Viewed from a metal catwalk, the scene below spreads out like a giant anthill, alive with activity, a blur of perpetual motion.
But only the arms and heads of the 660 workers move. Their legs remain in place.
Hands slice or tear at slabs of beef on eight long processing lines.
Hour after hour, the beef moves down the line.
The chain that feeds it from mammoth coolers into processing at IBP's huge Lexington plant moves the carcasses of 285 cattle per hour through the anthill.
It moves faster on the kill floor.
The chain carrying the cattle from slaughter through evisceration and systematic dismantlement hums along at a pace of 322 to 325 cattle per hour.
Five per minute.
One every 12 seconds.
Five thousand a day.
Speed is money.
- IBP, now part of Tyson Foods, employs 2,300 people in Lexington. That's nearly one of every four residents of this south-central Nebraska community.
- Men and women -- most of them Hispanic, many of them couples -- process 1.4 million cattle a year.
- If each animal's value is somewhere around $1,000, you're talking $1.4 billion in annual gross value of the product at this single facility.
The sprawling plant slaughters, dismantles, processes and spews out its product 16 hours a day, transforming cattle from live animal one day to boxed product ready for shipment a couple days later -with 36 hours in coolers wedged in between.
The key to all this productivity and profit: line speed.
"I take medicine all the time for pain," said Herrera, the Omaha meatpacking worker. "And I have to increase the medicine all the time."
Herrera is off the line now. He helps pack boxes at the plant. His medical work restriction order states he no longer can lift more than 20 pounds, he said.
Marcela Cervantes of Omaha used to work in both beef and pork packing plants.
"Using a knife to cut meat so fast and so many times hurts your tendons," she said. "And then your shoulders hurt. And then your back hurts."
And sometimes, she said, food safety may be compromised by the pressures of line speed.
"I remember times some of the meat did not smell or look good. Sometimes supervisors didn't care and they let the meat go down the line."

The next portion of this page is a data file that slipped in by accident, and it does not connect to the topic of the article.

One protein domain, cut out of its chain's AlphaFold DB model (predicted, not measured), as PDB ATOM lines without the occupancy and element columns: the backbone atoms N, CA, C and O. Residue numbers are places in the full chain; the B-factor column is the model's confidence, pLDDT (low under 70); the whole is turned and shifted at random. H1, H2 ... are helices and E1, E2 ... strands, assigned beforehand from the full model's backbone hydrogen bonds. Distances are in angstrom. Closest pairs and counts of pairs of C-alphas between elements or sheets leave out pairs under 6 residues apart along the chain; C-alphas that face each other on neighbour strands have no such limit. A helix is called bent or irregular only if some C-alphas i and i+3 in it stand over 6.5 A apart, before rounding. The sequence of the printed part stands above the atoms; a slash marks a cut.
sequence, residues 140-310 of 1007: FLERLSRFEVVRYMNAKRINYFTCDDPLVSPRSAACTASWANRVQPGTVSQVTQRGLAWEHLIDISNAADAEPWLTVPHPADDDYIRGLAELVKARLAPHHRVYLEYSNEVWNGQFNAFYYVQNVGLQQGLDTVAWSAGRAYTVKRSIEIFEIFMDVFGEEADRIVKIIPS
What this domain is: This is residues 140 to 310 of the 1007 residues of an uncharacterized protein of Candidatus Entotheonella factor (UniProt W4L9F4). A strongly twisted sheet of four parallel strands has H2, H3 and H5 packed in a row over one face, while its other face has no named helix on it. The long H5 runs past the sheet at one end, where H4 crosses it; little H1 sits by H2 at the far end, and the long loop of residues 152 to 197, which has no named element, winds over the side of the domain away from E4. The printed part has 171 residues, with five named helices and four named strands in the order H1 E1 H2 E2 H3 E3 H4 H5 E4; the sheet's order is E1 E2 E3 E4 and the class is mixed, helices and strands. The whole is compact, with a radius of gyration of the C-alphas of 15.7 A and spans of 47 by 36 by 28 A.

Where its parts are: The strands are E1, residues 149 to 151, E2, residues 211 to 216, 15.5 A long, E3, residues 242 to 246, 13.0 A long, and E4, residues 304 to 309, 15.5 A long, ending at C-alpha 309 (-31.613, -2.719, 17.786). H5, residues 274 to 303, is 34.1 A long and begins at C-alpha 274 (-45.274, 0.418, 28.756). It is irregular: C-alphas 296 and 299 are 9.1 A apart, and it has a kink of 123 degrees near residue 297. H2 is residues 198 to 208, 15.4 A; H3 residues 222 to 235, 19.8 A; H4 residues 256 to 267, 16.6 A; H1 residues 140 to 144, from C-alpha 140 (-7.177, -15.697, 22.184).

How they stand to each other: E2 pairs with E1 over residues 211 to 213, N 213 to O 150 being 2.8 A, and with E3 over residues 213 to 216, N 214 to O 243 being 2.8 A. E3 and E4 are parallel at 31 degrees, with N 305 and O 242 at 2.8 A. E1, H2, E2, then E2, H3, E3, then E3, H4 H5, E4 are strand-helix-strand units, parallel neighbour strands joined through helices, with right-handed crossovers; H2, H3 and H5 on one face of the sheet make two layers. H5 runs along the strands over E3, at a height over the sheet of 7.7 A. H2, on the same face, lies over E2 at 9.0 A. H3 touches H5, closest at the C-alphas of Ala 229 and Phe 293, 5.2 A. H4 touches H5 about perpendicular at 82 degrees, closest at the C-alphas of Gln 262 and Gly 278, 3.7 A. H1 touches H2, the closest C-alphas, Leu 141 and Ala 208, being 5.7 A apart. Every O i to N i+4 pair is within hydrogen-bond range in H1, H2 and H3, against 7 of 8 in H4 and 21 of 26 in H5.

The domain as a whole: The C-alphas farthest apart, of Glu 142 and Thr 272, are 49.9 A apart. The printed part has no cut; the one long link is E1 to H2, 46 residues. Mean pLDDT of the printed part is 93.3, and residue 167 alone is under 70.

IBP Senior Group Vice President Eugene Leman, stationed at corporate headquarters in Dakota Dunes, S.D., said his company factors worker and food safety into its determination of line speed.
"If we design the plant right, provide adequate space for people to work and address ergonomics concerns," he said, a swift-moving line can operate efficiently and safely as long as it is adequately crewed.
Furthermore, he said, USDA inspectors -- about 15 patrol each shift at Lexington -- can perform their duties effectively at the current rate of speed.
"Appropriate staffing for a production line is set by industrial engineers who conduct studies to determine the number of people needed to safely, yet effectively, process certain product mixes," IBP added in a written statement.
OSHA statistics leave little room for argument that worker safety is a major concern.
And workers and their advocates contend line speed is one of the primary factors in that equation.
The meatpacking plant is a fast-moving work place filled with knives and cleavers and hooks and power tools, including saws. Many employees work in cold and damp rooms, and floors can be slippery.
OSHA says the nature of the work leads to a high incidence of what it calls "cumulative trauma injuries," repetitive motion disorders such as carpal tunnel syndrome.
A worker may be required to make thousands of knife cuts daily -- as many as 10,000 at some plants -- repeating exactly the same motion over and over again.
Despite improvements, OSHA says, "Workers in this occupation still face the serious threat of disabling injuries."
But none of that necessarily relates to line speed, said Mark Klein, communications director for Excel Corp., a subsidiary of Cargill headquartered in Wichita, Kan. In Nebraska, Excel operates a meatpacking plant in Schuyler.